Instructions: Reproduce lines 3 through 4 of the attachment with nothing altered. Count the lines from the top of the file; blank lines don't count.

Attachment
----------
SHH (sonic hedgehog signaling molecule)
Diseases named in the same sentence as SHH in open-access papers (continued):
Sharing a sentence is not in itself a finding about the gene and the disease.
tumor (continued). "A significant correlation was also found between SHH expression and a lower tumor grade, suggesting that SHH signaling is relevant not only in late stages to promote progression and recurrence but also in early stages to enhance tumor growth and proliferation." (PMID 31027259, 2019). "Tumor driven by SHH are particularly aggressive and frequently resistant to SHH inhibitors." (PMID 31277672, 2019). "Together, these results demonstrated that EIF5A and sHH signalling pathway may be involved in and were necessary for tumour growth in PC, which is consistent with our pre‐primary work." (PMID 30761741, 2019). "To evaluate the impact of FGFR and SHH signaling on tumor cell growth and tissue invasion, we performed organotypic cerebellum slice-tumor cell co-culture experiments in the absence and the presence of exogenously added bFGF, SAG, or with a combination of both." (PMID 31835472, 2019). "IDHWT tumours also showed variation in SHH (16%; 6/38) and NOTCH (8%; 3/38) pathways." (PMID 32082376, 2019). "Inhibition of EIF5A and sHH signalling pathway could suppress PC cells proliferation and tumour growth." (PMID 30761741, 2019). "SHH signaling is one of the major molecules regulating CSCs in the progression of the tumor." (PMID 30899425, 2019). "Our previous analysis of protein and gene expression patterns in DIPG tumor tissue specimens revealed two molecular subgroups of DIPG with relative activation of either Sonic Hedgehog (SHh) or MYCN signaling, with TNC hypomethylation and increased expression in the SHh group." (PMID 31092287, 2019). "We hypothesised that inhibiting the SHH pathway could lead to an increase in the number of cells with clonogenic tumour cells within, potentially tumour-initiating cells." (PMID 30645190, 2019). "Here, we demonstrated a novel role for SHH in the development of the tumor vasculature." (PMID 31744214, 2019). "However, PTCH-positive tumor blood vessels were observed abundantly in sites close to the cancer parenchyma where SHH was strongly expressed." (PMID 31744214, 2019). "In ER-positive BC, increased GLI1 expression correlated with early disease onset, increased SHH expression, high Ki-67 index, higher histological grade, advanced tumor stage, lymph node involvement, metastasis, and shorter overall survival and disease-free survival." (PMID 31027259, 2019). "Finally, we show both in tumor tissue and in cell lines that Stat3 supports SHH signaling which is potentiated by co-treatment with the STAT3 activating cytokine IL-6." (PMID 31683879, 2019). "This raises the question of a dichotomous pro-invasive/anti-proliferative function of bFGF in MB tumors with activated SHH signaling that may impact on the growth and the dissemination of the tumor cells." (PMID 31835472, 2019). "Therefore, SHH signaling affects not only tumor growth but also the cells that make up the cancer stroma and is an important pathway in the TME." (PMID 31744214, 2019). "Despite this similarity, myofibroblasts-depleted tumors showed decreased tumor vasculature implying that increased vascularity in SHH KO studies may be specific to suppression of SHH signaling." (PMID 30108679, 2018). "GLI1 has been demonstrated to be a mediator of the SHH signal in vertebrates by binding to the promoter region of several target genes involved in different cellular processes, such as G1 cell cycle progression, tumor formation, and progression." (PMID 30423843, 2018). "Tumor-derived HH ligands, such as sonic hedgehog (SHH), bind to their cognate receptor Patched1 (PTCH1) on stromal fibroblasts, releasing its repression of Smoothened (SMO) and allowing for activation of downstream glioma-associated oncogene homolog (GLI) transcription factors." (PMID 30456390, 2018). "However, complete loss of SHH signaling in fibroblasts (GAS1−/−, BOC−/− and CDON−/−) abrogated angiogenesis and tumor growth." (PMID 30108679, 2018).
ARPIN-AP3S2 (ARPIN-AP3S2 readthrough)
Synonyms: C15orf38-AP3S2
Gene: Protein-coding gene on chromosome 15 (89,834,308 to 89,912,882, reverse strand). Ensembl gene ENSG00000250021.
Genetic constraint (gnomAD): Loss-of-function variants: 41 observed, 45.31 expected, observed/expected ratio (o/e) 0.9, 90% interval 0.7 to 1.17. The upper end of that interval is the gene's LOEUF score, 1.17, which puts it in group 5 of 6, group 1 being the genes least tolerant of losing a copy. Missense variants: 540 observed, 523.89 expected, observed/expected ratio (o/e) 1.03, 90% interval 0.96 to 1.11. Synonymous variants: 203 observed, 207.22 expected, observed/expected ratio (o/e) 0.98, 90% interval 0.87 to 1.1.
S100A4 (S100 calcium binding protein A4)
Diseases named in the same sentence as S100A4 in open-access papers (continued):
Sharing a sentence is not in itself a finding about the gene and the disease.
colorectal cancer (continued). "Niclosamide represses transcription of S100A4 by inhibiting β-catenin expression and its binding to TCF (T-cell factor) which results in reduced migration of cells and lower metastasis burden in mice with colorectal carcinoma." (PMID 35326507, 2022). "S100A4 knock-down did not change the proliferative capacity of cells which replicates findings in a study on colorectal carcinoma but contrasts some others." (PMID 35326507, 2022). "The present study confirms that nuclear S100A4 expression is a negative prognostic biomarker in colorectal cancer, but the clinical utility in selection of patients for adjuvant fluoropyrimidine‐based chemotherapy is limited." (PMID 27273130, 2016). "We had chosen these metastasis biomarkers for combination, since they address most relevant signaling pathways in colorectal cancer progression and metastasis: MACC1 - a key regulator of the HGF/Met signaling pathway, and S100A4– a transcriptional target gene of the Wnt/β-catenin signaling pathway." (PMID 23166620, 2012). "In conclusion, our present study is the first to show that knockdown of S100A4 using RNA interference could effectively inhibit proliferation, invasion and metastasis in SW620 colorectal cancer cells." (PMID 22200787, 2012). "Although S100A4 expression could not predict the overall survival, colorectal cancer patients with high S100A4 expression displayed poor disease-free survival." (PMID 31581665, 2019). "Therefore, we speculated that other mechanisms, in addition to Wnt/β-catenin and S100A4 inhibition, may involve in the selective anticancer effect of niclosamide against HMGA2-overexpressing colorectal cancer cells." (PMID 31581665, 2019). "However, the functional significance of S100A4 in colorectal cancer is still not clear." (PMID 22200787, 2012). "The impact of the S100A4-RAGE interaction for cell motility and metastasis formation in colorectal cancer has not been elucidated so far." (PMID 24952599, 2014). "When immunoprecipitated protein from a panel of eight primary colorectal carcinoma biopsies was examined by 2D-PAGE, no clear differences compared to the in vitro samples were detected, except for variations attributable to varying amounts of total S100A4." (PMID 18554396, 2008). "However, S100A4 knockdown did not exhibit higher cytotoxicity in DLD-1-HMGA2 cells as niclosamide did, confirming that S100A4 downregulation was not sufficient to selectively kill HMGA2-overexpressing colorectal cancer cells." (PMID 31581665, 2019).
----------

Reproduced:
Sharing a sentence is not in itself a finding about the gene and the disease.
tumor (continued). "A significant correlation was also found between SHH expression and a lower tumor grade, suggesting that SHH signaling is relevant not only in late stages to promote progression and recurrence but also in early stages to enhance tumor growth and proliferation." (PMID 31027259, 2019). "Tumor driven by SHH are particularly aggressive and frequently resistant to SHH inhibitors." (PMID 31277672, 2019). "Together, these results demonstrated that EIF5A and sHH signalling pathway may be involved in and were necessary for tumour growth in PC, which is consistent with our pre‐primary work." (PMID 30761741, 2019). "To evaluate the impact of FGFR and SHH signaling on tumor cell growth and tissue invasion, we performed organotypic cerebellum slice-tumor cell co-culture experiments in the absence and the presence of exogenously added bFGF, SAG, or with a combination of both." (PMID 31835472, 2019). "IDHWT tumours also showed variation in SHH (16%; 6/38) and NOTCH (8%; 3/38) pathways." (PMID 32082376, 2019). "Inhibition of EIF5A and sHH signalling pathway could suppress PC cells proliferation and tumour growth." (PMID 30761741, 2019). "SHH signaling is one of the major molecules regulating CSCs in the progression of the tumor." (PMID 30899425, 2019). "Our previous analysis of protein and gene expression patterns in DIPG tumor tissue specimens revealed two molecular subgroups of DIPG with relative activation of either Sonic Hedgehog (SHh) or MYCN signaling, with TNC hypomethylation and increased expression in the SHh group." (PMID 31092287, 2019). "We hypothesised that inhibiting the SHH pathway could lead to an increase in the number of cells with clonogenic tumour cells within, potentially tumour-initiating cells." (PMID 30645190, 2019). "Here, we demonstrated a novel role for SHH in the development of the tumor vasculature." (PMID 31744214, 2019). "However, PTCH-positive tumor blood vessels were observed abundantly in sites close to the cancer parenchyma where SHH was strongly expressed." (PMID 31744214, 2019). "In ER-positive BC, increased GLI1 expression correlated with early disease onset, increased SHH expression, high Ki-67 index, higher histological grade, advanced tumor stage, lymph node involvement, metastasis, and shorter overall survival and disease-free survival." (PMID 31027259, 2019). "Finally, we show both in tumor tissue and in cell lines that Stat3 supports SHH signaling which is potentiated by co-treatment with the STAT3 activating cytokine IL-6." (PMID 31683879, 2019). "This raises the question of a dichotomous pro-invasive/anti-proliferative function of bFGF in MB tumors with activated SHH signaling that may impact on the growth and the dissemination of the tumor cells." (PMID 31835472, 2019). "Therefore, SHH signaling affects not only tumor growth but also the cells that make up the cancer stroma and is an important pathway in the TME." (PMID 31744214, 2019). "Despite this similarity, myofibroblasts-depleted tumors showed decreased tumor vasculature implying that increased vascularity in SHH KO studies may be specific to suppression of SHH signaling." (PMID 30108679, 2018). "GLI1 has been demonstrated to be a mediator of the SHH signal in vertebrates by binding to the promoter region of several target genes involved in different cellular processes, such as G1 cell cycle progression, tumor formation, and progression." (PMID 30423843, 2018). "Tumor-derived HH ligands, such as sonic hedgehog (SHH), bind to their cognate receptor Patched1 (PTCH1) on stromal fibroblasts, releasing its repression of Smoothened (SMO) and allowing for activation of downstream glioma-associated oncogene homolog (GLI) transcription factors." (PMID 30456390, 2018). "However, complete loss of SHH signaling in fibroblasts (GAS1−/−, BOC−/− and CDON−/−) abrogated angiogenesis and tumor growth." (PMID 30108679, 2018).